EV startup Fisker sets moonshot goal of making a climate-neutral EV by 2027

Electric vehicle startup Fisker Inc. has set a moonshot goal of creating its first climate-neutral car by 2027.

Fisker has yet to bring a vehicle to market — climate neutral or not — making this an ambitious target. The all-electric Fisker Ocean SUV, which is still on track to go into production in November 2022, will not be climate neutral, according to CEO Henrik Fisker, who laid out the target as part of a broader update Tuesday to investors. Instead, this will be another yet to be announced vehicle.

Henrik Fisker, a serial entrepreneur who rose to fame as the designer behind iconic vehicles like the Aston Martin V8 Vantage, the production launch design of the Aston Martin DB9 and the BMW Z8 roadster, also provided a few other updates during the investor call. He said the Ocean will have an anticipated range of up to 350 miles, beyond the previously estimated 300 miles. The company has received more than 14,000 reservations for the Ocean as of March, according to an annual report distributed to shareholders.

Fisker, which went public via a merger with special purpose acquisition company Apollo Global Management Inc. in October at a valuation of $2.9 billion, aims to have four vehicles to market by 2025. One of those, Fisker hinted at Tuesday, could be a luxury vehicle which he called the “UFO” that will use the company’s FM29 platform architecture.

Fisker’s carbon-neutral plan

Other companies across industries have made promises to hit that carbon-neutral goal before. Henrik Fisker emphasized to investors that the company will not purchase carbon offsets to accomplish that climate-neutrality goal. Carbon offsets are credits that companies can purchase to “claim” a reduction in CO2 toward their project or product. Instead, Fisker said they will work with suppliers to develop climate-neutral materials and manufacturing processes.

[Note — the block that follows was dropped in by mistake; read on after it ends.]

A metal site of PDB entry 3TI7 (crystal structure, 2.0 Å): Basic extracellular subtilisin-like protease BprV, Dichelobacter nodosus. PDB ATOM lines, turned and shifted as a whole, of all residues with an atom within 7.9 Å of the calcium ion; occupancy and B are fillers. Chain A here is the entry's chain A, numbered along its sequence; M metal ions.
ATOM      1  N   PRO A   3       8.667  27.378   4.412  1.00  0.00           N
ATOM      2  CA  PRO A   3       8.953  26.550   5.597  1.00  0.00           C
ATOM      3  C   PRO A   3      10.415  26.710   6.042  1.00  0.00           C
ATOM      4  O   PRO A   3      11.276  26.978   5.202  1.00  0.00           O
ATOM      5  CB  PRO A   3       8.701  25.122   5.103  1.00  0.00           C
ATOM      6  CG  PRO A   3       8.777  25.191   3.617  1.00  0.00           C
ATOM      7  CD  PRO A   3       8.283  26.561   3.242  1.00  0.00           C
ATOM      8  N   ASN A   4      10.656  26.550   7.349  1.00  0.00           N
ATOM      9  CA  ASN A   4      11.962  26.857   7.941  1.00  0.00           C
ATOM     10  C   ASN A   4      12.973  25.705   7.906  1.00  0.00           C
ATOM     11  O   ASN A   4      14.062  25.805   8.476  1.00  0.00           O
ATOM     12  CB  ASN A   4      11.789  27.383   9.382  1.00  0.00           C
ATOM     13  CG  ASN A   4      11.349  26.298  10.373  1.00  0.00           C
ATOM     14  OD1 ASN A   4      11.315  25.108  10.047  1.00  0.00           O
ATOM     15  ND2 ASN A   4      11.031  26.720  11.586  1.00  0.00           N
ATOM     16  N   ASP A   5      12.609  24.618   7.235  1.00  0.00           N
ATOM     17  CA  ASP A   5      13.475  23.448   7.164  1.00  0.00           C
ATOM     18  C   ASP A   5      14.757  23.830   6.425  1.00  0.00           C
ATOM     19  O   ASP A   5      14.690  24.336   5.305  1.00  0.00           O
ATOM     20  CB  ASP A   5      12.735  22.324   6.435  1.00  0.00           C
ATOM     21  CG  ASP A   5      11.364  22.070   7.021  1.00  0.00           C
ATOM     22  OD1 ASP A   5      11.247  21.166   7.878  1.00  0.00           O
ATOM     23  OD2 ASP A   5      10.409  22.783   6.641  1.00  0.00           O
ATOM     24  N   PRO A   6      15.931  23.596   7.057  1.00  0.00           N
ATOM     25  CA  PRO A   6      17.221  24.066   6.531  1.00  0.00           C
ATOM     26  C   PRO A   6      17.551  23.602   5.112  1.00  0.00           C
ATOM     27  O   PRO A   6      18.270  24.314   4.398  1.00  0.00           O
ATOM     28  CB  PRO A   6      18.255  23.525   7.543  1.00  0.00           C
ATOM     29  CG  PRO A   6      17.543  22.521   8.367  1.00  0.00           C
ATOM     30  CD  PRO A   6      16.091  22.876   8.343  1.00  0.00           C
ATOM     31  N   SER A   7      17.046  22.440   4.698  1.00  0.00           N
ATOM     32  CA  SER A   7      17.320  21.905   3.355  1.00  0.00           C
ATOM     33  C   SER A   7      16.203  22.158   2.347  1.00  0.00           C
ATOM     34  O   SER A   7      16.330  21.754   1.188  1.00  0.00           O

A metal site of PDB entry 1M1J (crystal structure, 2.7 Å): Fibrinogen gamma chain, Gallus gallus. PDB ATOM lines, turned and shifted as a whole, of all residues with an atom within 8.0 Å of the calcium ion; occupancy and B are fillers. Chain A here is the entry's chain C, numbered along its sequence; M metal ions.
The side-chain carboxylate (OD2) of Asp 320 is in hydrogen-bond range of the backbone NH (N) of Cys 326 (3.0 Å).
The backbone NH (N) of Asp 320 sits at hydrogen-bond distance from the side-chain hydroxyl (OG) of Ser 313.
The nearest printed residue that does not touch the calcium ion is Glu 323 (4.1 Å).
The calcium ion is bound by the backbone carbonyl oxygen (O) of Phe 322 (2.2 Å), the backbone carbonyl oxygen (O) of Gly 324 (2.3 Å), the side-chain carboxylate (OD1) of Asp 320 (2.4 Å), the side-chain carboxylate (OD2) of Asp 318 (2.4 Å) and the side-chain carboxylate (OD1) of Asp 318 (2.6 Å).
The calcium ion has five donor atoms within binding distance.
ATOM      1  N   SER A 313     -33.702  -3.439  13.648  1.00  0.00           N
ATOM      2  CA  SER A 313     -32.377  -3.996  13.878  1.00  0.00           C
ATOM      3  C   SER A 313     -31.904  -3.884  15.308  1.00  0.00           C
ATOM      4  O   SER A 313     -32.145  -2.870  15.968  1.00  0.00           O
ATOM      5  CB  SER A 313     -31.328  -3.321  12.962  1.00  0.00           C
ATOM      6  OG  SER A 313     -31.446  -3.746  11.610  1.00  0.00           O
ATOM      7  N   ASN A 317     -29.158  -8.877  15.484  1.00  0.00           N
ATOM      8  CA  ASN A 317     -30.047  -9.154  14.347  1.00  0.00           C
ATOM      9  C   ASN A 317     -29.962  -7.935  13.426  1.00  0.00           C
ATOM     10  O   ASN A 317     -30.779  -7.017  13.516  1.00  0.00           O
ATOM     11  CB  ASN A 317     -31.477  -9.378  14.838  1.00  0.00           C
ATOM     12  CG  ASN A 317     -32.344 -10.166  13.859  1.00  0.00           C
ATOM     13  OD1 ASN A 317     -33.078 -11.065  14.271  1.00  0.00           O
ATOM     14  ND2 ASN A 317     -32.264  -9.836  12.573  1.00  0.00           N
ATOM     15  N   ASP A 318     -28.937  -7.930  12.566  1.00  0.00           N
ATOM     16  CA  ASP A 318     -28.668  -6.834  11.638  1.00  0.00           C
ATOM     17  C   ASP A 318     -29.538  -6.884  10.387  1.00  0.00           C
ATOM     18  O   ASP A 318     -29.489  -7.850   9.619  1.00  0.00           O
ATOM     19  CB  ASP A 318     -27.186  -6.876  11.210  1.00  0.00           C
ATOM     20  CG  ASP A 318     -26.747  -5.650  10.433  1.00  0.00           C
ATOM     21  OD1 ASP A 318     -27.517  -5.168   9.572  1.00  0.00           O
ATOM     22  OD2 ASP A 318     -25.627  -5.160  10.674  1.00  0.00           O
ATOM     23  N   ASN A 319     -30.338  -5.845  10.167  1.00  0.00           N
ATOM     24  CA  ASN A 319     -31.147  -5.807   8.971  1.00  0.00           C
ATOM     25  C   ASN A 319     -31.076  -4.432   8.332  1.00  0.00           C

The company lays out some of its proposed strategies on its website, where it splits the vehicle lifecycle into five phases: upstream sourcing, manufacturing and assembly, logistics, the use phase and end-of-life. For each phase, the company lists a few bullet points, such as localizing manufacturing. Even with these plans, achieving climate neutrality in vehicle production will be extremely difficult. Vehicles use materials and components such as steel that are notoriously hard to decarbonize, for example.

Fisker said that the company’s manufacturing partners have climate-neutral goals of their own, which is true for automotive contract manufacturer Magna Steyr. The company inked a deal with Fisker to exclusively manufacturer the Fisker Ocean in Europe. Magna set a target of climate neutrality for its European operations by 2025 and globally by 2030. Foxconn, Fisker’s other major partner for its second, lower-price vehicle dubbed Project PEAR, also has a net-zero emissions goal, but it is set for the middle of the century.

Moonshot goals such as this one could help push innovation in manufacturing processes and encourage other automakers and suppliers to reach for the same targets. Other automakers such as Polestar and Porsche have all made carbon-neutral promises with deadlines of 2030, while Mercedes has said it will hit that target in 2039.

Fisker does seem to have a plan for how it might be able to recycle or reuse some of its EV batteries once they’re no longer useful in the vehicle. The company plans to extend its leasing program across the entire estimated 15-year lifespan of the vehicle, which would theoretically ensure that Fisker will be in possession of a number of its vehicles when they reach end-of-life.

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